In 2019, when actor, writer and director Fraser Ayres suggested to Scott Graham, the artistic director of Frantic Assembly – one of the most iconic and collaborative British theatre companies of the last 30 years – that he might like to stage a version of Kafka’s Metamorphosis, his initial response was a resounding “No.” “Why would I want to go anywhere near it? It comes with so much baggage and so much expectation,” he says.
He’s right. Everyone thinks they know Franz Kafka’s 1915 novella, Metamorphosis, which tells of Gregor Samsa, a weary travelling salesman and sole breadwinner in his debt-ridden family, who wakes up one morning to find that he has been turned into a giant beetle. Confined to his room, Gregor becomes completely reliant on the family that once relied on him.
It’s been described as the best horror story ever written, and its influence can be found in popular culture from video games to the Rolling Stones’ 1975 album, Metamorphosis, which comes with a cover in which the bands’ human features have been replaced by bug heads. There have been movies, operas and theatre productions inspired by the story, including Steven Berkoff’s famed 1969 physical theatre show. “If you make theatre and attempt this story there is a worry that you are always going to be in the shadow of Berkoff,” says Graham.
But after discussing it at length with Ayres, whose personal reaction suggested a powerful story much less about transformation and more about the power of perception, Graham found it stayed with him like an itch that had to be scratched. This Autumn Frantic Assembly’s Metamorphosis sets out on a six-month tour across the UK. Why the change of heart?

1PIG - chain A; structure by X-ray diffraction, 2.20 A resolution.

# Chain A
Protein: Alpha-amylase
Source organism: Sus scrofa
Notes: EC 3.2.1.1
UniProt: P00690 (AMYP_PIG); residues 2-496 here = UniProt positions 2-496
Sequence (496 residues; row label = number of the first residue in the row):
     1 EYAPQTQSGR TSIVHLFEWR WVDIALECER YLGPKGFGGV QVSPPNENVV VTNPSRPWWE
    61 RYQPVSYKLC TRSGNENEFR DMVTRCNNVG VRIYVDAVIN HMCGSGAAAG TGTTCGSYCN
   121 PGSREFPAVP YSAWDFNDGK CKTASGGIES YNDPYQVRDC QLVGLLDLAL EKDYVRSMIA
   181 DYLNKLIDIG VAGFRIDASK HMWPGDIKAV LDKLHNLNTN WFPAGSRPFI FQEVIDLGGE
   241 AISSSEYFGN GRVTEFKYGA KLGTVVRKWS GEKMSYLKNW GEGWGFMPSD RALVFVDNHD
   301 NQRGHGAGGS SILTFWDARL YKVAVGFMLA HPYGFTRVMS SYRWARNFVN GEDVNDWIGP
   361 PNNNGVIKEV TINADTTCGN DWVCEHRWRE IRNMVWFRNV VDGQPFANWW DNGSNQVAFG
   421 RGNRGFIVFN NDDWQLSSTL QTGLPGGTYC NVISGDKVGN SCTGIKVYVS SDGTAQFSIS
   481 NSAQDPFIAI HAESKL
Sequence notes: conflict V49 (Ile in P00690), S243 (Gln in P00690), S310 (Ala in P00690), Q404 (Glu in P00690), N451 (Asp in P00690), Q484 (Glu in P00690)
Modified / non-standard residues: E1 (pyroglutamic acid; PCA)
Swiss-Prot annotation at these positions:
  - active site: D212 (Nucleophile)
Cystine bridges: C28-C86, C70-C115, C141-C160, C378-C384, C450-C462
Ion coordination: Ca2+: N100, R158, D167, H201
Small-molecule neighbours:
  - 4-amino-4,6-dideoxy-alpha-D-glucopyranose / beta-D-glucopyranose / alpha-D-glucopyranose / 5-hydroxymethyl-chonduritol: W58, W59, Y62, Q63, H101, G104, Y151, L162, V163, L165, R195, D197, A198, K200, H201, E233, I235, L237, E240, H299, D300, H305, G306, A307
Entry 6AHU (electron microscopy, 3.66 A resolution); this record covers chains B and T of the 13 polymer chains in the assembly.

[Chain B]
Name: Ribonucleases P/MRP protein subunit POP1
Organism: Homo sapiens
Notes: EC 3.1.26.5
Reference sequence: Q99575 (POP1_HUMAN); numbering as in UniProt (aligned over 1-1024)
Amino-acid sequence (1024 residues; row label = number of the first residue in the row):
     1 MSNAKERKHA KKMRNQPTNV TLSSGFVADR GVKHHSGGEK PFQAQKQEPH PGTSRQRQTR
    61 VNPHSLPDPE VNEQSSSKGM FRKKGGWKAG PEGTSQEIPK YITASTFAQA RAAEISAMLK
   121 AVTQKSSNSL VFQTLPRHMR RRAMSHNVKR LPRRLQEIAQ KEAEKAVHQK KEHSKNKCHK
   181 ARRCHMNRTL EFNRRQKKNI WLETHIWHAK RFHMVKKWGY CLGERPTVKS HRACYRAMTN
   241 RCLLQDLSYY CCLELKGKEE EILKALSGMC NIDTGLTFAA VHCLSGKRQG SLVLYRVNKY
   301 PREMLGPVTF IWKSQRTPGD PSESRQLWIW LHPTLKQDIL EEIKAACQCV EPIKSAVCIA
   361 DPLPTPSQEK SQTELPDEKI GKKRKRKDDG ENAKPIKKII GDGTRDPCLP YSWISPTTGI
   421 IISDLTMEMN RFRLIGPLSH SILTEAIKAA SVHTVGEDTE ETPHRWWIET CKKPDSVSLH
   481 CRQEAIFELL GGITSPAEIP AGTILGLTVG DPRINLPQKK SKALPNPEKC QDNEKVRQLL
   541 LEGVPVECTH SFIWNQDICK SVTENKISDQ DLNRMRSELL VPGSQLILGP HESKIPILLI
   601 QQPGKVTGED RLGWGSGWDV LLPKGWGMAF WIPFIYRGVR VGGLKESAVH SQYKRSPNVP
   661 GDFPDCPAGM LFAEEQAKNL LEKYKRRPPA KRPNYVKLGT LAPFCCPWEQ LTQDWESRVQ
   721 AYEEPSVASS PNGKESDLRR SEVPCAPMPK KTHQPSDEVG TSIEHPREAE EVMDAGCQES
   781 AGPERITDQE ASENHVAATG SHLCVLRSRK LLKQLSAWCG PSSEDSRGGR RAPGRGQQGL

“It’s a story written with such restraint, and it contains so much fear and cruelty. I couldn’t get it out of my head. It was written over a 100 years ago, but it feels so timely. So now”.
Graham had found the source or the key that would allow him to unlock the story and make us see it afresh. It’s what keeps classic works of art alive for new generations. Teaming up with the BAFTA-nominated poet, broadcaster, and author, Lemn Sissay, who has written the script, Graham and his team are reimagining Kafka’s story on stage as a tale of a family under pressure which is crushed by external economic forces and end up crushing each other.
“Gregor is the breadwinner,” says Graham, “and the family are like parasites upon him. But when he transforms, he is less valuable to them and becomes a burden and we see what happens.”
Lemn Sissay describes it as “a story about a family with a big secret locked in one of its rooms. The change that happens to Gregor exposes the flaws and fissures and insecurities that already exist in the family. There are so many different tensions already in play long before Gregor wakes up as a bug.”
Sissay, who says that collaborating with Frantic Assembly is like creating a piece of “intricate origami,” argues that everything in his script can be found in Kafka’s story. “It’s all there, I haven’t invented. I wouldn’t dream of trying to rewrite such a brilliant text.”